Speaking of super backlinks, if you're writing really great, highly prized content then you can also start to guest blog for other websites which will help boost your traffic and provide you with more quality backlinks.

Social signals

This does follow on from the backlinks section above, but activity on social media is becoming an increasing factor in search engine ranking these days. Referred to as 'social signals', the activity on social media that is related to you and your content being shared and discussed helps search engines decide how relevant you and your content are, thus how highly they should rank you against your competition. 

It's not an exact science, nor is it the be all and end all, but it's important to understand that the more popular you and your content are across social media, the more visits you will enjoy to your site, and potentially the higher up the search engine rankings you could appear.

Reason 4 - cost-effective marketing with measurable ROI!

Picture of a tape measure showing how business blogging can provide great ROIThere's an art to writing blog articles and keeping a blog well curated and maintained that some businesses invest heavily in, despite at it's heart being a free practice. You can start collecting a list of topics at any time and start fleshing our blog articles on your commute, over your lunch break, etc., and build up a bank of content as you go.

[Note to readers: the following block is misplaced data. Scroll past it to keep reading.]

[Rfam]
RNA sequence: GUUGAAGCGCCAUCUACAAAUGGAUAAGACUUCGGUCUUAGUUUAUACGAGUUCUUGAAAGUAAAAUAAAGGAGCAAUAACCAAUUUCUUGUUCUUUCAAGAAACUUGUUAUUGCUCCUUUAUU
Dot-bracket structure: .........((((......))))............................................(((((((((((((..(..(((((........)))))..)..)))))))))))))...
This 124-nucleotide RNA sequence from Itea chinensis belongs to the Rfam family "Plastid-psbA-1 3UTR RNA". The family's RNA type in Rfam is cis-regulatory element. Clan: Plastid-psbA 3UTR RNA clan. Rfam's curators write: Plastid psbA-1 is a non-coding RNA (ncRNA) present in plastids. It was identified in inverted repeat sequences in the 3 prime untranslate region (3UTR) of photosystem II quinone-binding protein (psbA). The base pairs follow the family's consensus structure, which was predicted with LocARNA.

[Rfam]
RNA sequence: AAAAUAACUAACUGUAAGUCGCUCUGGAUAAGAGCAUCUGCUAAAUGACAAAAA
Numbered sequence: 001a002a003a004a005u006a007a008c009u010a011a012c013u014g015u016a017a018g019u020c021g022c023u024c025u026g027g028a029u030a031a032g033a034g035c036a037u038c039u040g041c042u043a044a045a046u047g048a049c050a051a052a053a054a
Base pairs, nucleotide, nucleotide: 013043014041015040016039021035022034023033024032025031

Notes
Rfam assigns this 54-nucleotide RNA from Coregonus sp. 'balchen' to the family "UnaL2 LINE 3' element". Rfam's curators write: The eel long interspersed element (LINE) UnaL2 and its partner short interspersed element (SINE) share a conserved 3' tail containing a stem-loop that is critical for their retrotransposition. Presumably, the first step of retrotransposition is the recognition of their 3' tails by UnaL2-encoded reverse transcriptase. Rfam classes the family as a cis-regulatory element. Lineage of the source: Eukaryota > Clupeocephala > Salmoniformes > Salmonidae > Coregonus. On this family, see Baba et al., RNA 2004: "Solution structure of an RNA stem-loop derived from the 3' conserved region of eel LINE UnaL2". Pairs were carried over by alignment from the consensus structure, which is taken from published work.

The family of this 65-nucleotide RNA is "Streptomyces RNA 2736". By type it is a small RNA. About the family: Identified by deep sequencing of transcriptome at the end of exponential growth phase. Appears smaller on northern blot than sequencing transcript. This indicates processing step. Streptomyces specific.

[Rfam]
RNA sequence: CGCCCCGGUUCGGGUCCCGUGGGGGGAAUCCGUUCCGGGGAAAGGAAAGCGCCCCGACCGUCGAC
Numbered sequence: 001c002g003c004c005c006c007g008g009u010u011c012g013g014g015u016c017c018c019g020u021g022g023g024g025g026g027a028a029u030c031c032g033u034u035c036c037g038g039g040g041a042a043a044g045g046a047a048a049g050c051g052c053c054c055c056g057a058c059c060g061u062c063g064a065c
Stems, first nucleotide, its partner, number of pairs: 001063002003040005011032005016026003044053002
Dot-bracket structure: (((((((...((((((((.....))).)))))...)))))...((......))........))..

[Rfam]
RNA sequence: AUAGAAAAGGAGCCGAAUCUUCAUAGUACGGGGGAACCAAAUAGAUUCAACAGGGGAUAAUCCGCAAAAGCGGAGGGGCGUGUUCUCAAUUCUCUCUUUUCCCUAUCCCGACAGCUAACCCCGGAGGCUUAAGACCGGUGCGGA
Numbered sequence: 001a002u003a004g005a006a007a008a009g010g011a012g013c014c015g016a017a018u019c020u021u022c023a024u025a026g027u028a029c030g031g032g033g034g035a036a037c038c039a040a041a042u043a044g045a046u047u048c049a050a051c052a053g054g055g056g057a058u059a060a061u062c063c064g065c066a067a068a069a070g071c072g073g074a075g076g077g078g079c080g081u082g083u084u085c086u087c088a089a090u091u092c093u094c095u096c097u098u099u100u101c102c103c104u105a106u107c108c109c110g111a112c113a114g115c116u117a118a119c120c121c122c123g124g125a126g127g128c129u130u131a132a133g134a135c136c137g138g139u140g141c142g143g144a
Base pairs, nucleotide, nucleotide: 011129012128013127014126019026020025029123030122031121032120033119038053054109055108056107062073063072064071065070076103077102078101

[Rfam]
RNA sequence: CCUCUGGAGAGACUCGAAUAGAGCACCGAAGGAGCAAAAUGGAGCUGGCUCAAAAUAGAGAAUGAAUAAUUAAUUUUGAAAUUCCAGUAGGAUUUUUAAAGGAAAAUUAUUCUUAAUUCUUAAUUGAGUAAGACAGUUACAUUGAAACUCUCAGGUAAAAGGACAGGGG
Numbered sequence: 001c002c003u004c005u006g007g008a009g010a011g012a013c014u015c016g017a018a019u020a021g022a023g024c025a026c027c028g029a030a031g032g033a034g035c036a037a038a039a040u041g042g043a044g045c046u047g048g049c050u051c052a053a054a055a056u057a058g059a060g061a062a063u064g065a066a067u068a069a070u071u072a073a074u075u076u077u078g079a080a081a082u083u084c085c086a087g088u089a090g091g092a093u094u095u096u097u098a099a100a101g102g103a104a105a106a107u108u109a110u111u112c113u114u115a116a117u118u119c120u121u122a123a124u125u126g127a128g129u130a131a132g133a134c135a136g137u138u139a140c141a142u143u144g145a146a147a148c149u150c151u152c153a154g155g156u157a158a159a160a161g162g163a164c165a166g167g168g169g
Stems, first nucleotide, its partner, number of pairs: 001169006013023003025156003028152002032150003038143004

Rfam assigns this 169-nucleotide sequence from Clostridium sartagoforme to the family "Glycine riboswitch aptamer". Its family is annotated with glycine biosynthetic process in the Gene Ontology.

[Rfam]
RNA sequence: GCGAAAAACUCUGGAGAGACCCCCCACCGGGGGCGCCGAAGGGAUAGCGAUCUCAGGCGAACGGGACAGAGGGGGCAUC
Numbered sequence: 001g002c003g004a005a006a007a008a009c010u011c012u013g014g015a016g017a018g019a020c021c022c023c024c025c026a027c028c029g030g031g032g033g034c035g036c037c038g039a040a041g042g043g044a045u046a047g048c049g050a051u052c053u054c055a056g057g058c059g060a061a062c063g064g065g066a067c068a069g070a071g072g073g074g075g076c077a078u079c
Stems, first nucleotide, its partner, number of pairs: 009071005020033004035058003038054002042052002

There are also a lot of platforms, such as WordPress, that allow you to publish your articles online for virtually zero cost. We'll be covering these in one of the next parts to this series.

However, there are quite a number of skills that come along with blogging that need to be learnt, worked on, outsourced, or allocated time to keeping on top of.

These include:

  • doing the research on what to write from an SEO point of view to get your articles ranking nice and high;
  • editing and formatting article content if you don't come from a particularly creative background, or writing just isn't your thing;